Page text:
Masters Tip

September 15, 2016

As a special treat for everyone at PPCKD and anyone who wants to enhance their CKD knowledge I have arranged for Master Dale Miller to write a short article for your perusal.


Its got some great information contained which I'm sure you can all agree will be of benefit to everyone no matter what your level.






"The key to keeping your balance is knowing when you've lost it" - unknown


I think that we can all agree as martial artists that our ability to balance is critical in all aspects of our training. Balance is fundamentally important when kicking, yet in my experience over the last few years I have noticed a lack of awareness in students of where their balance should be in the sequence of movement in their kicking techniques.


How many of you have thrown a kick in the air, with no shield or target to resist you, only to feel uncomfortable and off balance somewhere along the way? You end up landing in awkward positions, at angles you shouldn't be in.


Kicking correctly and feeling good about the technique thrown is one of the most difficult parts of Choi Kwang-Do to master. You don’t need to take my word for it just watch your fellow students perform a few kicks in the air and notice how vastly different some kicks can be.


Your balance, or lack of, and awareness of where you're balance should be at a particular time is one of the main reasons that kicking feels awkward. The first thing you need to correct to help improve your balance is to ensure your stance is correct. I can guarantee the majority of you can make some minor alterations to your stance, usually widening it an inch or two, and that will help greatly.


Our idea of shoulder distance apart for our feet really seems to be a few inches too shallow. Assuming however your stance is perfect you need to know where your balance should be all through the technique. From a front stance your body weight should be shifted onto your rear leg just a touch more than your front. Roughly 60% of the body weight should be on your rear leg initially.


Before I go any further, I should explain that when kicking in Choi Kwang Do we utilise plantar flexion in our sequence of movements for kicks. While this is an important part of the kicking technique, it only adds roughly 5% extra power to the technique. And it's this over emphasis on performing and perfecting plantar flexion and having our body weight distributed 50/50 between each leg that's causing most students balance issues.


What we need to be doing is planting our balance totally on the supporting leg first, then begin to chamber the kick and then as we begin to release the kick, and only then, should we engage the push off from our supporting leg. For example, on every front Leg technique in going to first shift my balance onto my supporting leg, from there in going to chamber the kicking leg and only then push up on the supporting leg.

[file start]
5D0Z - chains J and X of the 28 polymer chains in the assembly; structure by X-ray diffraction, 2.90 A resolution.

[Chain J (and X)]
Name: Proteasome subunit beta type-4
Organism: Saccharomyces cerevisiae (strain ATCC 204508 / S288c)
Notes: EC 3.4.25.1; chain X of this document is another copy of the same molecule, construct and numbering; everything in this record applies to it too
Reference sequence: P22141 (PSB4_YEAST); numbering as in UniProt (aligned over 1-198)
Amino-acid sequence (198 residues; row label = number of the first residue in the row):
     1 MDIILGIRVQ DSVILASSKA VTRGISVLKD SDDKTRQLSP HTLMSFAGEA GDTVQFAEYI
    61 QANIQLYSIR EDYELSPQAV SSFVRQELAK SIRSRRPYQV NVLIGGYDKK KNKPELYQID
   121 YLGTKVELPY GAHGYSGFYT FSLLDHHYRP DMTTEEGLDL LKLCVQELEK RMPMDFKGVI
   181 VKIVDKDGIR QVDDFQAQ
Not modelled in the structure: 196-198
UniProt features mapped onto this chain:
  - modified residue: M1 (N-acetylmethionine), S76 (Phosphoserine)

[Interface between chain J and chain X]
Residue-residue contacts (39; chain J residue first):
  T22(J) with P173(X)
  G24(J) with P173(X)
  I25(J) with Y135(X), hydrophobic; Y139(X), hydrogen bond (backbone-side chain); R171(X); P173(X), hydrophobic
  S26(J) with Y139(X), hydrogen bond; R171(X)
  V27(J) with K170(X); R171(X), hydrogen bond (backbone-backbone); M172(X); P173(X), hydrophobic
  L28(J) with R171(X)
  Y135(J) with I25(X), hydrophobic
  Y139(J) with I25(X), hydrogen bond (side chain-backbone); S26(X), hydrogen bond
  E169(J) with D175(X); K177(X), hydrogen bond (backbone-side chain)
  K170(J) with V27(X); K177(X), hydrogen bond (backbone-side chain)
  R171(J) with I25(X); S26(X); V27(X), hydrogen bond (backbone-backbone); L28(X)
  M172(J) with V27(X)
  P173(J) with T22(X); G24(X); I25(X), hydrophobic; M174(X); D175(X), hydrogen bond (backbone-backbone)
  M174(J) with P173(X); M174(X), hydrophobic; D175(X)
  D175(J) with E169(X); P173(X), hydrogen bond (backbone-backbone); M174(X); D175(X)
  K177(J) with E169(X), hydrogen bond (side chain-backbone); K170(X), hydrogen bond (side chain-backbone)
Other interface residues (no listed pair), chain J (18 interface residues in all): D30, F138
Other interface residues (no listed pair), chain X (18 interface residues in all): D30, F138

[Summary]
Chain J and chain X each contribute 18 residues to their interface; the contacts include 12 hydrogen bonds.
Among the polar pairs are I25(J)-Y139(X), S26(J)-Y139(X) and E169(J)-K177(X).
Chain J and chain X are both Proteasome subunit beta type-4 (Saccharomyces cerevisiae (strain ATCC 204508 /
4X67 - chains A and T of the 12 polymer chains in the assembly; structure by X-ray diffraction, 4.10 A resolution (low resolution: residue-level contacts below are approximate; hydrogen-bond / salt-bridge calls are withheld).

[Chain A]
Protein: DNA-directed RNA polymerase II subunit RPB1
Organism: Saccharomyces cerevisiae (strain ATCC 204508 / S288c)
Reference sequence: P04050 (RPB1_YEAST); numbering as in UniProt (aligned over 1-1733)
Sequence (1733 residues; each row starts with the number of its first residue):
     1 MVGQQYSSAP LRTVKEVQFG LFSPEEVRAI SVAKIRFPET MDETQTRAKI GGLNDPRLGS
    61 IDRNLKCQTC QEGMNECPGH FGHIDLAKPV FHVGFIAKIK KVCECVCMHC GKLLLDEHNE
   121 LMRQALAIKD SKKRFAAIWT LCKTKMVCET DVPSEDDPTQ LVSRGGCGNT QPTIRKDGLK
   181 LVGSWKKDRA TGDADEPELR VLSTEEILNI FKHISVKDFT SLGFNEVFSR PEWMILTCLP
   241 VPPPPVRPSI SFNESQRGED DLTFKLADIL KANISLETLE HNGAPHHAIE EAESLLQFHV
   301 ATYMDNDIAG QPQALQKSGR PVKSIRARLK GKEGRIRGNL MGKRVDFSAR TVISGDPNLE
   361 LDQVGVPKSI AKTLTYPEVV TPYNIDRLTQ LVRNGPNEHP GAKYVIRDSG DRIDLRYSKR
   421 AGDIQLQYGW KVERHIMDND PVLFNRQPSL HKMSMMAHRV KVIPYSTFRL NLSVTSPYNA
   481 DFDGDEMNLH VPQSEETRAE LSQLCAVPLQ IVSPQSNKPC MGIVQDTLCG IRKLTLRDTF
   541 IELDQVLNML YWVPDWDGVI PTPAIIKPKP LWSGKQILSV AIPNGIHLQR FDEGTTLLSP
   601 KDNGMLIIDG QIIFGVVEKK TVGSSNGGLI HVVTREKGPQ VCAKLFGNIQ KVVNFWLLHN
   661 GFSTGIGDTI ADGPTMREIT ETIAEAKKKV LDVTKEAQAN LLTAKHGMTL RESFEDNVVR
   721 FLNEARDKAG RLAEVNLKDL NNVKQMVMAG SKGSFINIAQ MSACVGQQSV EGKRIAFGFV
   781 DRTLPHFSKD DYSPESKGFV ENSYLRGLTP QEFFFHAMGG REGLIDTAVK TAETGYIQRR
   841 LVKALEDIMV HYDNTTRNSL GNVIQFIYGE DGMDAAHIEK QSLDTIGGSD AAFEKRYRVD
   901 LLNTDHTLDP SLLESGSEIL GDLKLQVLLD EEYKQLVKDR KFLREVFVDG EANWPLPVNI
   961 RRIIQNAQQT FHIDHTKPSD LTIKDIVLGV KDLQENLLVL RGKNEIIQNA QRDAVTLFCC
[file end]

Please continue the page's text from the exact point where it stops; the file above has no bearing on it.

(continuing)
With rear leg techniques I'm shifting my body weight forward onto the front foot from the rear, firmly planting my weight onto the front Leg before bringing my rear leg up to chamber and using plantar flexion. Doing so before transferring my balance results in a jumpy looking kick and makes it difficult to control and land in the correct position.


With spinning kicks, from a side stance my weight starts more on the rear leg initially and then balance transfers to the front foot. If it’s from that point that I bring my leg up into a chambered position and complete the rest of the kick.


So next time you struggle with a kick practice it slowly and deliberately. Concentrate on where your balance is and where it should be. Train your nervous system to recognise this feeling and sequence and your kicks will start to feel more controlled and feel better when you perform them.


Coloured belts shouldn't only be the ones concerned with this. This is something that higher Dans need to put the time and practice into mastering. Double kicks, consecutive kicks, sliding kicks and sliding consecutive kicks, both advancing and retreating are a huge challenge for your balance.


Unless you have great balance at the right time then these higher kicks become extremely difficult to perform. Going back to basics and relearning something as simple as this can be a great benefit for us all.


Master Dale Miller



If you want to train with Master Miller in person and get some fantastic information and some personal feedback on your techniques you can either travel all the way to Bristol or book your place on his next Masters Training Session at PPCKD in October.

and click on Masters to get your place booked.




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